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Monday, May 20, 2013

The Church of God


In October, 1820, the Rev. John Weinbrenner, of Maryland, became German Reformed pastor of Harrisburg and affiliated congregations, of which Wenrich’s Church was one.  He continued to serve this congregation until April 1826.



As a preacher he was zealous and earnest, but he did have his weaknesses.  He was known for being quite vain and self-centered. During the last two years of his ministry in the Harrisburg Charge, Mr. Weinbrenner began to drift away from the doctrines of the church. He introduced the mourner’s bench, a special seat for mourners and repentant sinners in the front of the church, and feetwashing, both of which were noticed and disliked by those who were well grounded in the religion.  But it was when he rejected Infant Baptism and preached against it that the congregation took action against what they say as a major departure from the standards of the Church.   An election was held in the month of March 1826 to decide whether Mr. Weinbrenner should be allowed to continue as Pastor.  The vote came out against Weinbrenner by one vote.  After the election, Mr. Weinbrenner, while walking out from the church through the graveyard, was heard saying in German: “This Wenrich's Church wants to destroy, and if not let me preach in the houses, so I'm preaching on the street.”  Weinbrenner preached his farewell sermon in April 1826.  80 members followed him from the congregation. After this he preached in the schoolhouses and private houses in the neighborhoods. 

Soon, feeling a need for a formal house of worship, Weinbrenner's followers entered into a land contract with Simon Lingle, Executor of the Estate of Thomas Lingle. The plot of land at the west end of Linglestown was 60 feet wide and 200 feet long with Market St., now Linglestown Rd., to the South.  Construction began on a church building and was completed and dedicated on Christmas Day in 1827.




Rev. Weinbrenner continued to preach to these people, though he had not broken with the German Reformed Church by resignation or the surrendering of his Ordination papers.The church's council, known as the Synod, had a meeting in 1826 at Frederick, Maryland where they received charges of the disorderly conduct of the Reverend. Similar charges were brought before the Synod of York, PA. A committee was appointed to try the charges and Weinbrenner's connections with the German Reformed Church were severed.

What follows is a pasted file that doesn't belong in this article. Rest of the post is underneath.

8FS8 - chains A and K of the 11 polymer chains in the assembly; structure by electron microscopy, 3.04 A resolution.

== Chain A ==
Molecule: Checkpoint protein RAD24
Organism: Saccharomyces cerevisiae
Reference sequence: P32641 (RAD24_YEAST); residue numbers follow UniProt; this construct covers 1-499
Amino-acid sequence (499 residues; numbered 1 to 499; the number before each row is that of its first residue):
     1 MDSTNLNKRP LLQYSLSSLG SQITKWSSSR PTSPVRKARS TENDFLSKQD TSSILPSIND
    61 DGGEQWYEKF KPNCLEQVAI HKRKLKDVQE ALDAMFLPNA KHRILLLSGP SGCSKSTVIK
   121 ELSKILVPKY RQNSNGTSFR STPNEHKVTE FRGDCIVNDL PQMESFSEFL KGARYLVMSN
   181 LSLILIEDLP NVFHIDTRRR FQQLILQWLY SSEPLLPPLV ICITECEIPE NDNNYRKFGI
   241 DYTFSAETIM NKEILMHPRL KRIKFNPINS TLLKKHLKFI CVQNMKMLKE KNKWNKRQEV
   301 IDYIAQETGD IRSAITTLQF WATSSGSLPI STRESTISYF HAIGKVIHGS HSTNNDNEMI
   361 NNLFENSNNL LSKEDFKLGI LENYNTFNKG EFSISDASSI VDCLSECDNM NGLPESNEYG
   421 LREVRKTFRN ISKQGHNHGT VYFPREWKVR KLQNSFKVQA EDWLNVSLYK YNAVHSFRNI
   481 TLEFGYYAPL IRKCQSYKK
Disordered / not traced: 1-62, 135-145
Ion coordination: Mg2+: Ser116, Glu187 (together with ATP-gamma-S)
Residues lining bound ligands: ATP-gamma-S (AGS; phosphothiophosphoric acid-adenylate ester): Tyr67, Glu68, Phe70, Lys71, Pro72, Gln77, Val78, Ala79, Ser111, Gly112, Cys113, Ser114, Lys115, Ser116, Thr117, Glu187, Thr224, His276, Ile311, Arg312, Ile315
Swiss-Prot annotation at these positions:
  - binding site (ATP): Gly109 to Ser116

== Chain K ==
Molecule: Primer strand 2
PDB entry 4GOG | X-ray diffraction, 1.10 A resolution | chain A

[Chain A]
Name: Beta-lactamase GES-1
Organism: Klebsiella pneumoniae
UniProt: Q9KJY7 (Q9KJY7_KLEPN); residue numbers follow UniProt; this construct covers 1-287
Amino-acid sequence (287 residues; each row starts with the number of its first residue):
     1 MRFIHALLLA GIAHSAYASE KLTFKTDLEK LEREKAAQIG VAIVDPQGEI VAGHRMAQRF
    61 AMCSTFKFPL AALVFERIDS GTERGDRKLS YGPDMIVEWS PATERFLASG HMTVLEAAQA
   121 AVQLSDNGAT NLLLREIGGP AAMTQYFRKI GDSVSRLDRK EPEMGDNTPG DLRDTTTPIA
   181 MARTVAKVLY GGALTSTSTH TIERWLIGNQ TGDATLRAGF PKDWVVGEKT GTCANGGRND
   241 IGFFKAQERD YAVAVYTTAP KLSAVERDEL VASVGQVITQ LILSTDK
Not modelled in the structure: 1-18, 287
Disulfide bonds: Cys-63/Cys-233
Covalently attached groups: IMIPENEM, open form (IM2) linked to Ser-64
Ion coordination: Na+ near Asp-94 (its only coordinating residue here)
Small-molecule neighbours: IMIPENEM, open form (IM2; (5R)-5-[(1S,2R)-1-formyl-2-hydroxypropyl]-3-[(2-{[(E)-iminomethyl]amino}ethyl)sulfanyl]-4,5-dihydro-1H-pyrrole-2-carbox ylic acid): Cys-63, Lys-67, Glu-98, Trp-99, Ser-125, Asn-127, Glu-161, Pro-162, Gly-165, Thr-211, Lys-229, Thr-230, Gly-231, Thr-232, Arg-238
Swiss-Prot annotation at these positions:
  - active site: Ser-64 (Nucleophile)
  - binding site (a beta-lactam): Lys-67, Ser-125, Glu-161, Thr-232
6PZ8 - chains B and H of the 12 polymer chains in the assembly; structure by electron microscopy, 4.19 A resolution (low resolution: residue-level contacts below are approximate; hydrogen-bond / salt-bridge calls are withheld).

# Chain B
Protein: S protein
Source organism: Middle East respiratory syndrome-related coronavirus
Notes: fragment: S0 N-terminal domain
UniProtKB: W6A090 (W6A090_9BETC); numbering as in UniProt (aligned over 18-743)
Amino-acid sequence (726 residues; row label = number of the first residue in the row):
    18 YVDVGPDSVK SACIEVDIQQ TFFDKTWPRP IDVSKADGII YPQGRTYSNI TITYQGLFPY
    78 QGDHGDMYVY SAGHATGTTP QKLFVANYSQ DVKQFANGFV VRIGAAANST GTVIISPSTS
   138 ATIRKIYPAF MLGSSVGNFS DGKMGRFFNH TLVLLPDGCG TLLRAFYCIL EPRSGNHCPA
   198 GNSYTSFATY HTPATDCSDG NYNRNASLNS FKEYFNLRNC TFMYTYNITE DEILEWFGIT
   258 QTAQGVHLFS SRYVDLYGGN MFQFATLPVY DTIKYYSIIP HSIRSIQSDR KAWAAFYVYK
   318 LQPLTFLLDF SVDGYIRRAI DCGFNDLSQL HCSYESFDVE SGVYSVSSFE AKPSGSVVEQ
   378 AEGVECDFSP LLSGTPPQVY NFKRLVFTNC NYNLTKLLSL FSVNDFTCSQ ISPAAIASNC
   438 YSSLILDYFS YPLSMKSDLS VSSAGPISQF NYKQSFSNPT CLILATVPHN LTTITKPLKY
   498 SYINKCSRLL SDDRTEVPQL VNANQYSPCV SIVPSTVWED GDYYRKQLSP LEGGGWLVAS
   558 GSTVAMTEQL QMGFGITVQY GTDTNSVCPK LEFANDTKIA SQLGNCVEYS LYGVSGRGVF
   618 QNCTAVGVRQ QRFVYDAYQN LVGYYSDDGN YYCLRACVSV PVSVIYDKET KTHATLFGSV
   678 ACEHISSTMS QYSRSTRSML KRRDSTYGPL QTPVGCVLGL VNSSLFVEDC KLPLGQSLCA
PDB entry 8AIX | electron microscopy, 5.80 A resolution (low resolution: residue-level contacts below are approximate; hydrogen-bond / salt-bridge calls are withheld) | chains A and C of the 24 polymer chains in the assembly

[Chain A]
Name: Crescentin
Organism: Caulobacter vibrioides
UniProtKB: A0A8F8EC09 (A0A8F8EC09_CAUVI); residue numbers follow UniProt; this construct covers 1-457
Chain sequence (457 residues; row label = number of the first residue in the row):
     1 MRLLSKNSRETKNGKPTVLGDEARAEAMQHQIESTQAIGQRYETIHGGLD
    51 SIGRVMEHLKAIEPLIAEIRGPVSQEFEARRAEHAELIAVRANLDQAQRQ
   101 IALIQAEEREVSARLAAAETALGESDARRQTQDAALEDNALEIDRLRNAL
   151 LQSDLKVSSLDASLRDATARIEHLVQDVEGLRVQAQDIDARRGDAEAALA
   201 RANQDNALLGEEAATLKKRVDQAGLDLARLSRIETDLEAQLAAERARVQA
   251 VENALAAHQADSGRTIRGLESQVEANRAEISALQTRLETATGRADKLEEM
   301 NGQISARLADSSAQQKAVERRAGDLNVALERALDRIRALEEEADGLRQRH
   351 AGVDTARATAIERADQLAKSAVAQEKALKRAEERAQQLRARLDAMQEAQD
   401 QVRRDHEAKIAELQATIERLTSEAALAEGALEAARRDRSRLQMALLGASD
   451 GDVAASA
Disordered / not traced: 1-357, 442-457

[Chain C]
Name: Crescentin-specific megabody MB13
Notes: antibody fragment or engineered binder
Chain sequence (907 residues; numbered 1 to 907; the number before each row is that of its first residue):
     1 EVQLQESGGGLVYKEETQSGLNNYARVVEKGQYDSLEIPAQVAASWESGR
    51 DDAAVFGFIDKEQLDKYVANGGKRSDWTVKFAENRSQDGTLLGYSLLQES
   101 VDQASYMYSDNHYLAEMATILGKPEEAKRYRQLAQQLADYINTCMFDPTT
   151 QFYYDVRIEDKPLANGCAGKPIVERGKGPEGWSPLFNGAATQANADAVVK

He continued preaching in the Church at Linglestown and feeling that the church should have a name, chose the Bible name of The Church of God.  And so, on June 29, 1829, with the election of five Elders and three Deacons, the church was organized as The First Church Of God.

This church served as the place of worship until 1866 when, under the leadership of Rev. W.L. Jones, a new building was erected on the same plot of ground a few feet from where the old church stood.


In the fall of 1904, shortly after being appointed paster, Rev. J.D. Clark noticed the need of a new house of worship. Rev Clark, who was an architect, submitted plans for a new building at a meeting of the church council. The council decided to build a new church, using Rev. Clark’s plans.
A plot of ground was purchased and they broke ground. The building was completed in1905 and cost $6,500. The building is now the location of the La Piazza of Linglestown restaurant on Linglestown Rd.



The present Linglestown Church of God was built in 1972 less than a mile from where the La Piazza of Linglestown restaurant currently stands.

Click to enlarge





The stained glass at the front of the church, behind the altar, was taken from the third Church of God that is now the restaurant.



The Church of God cemetery is located east of the church. The earliest grave is dated 1801, the first church was built in 1827. The last grave was in 1961.

At least 20-25 stones are missing, mostly worn away by the elements.




Interesting picture COG Harvest Home.


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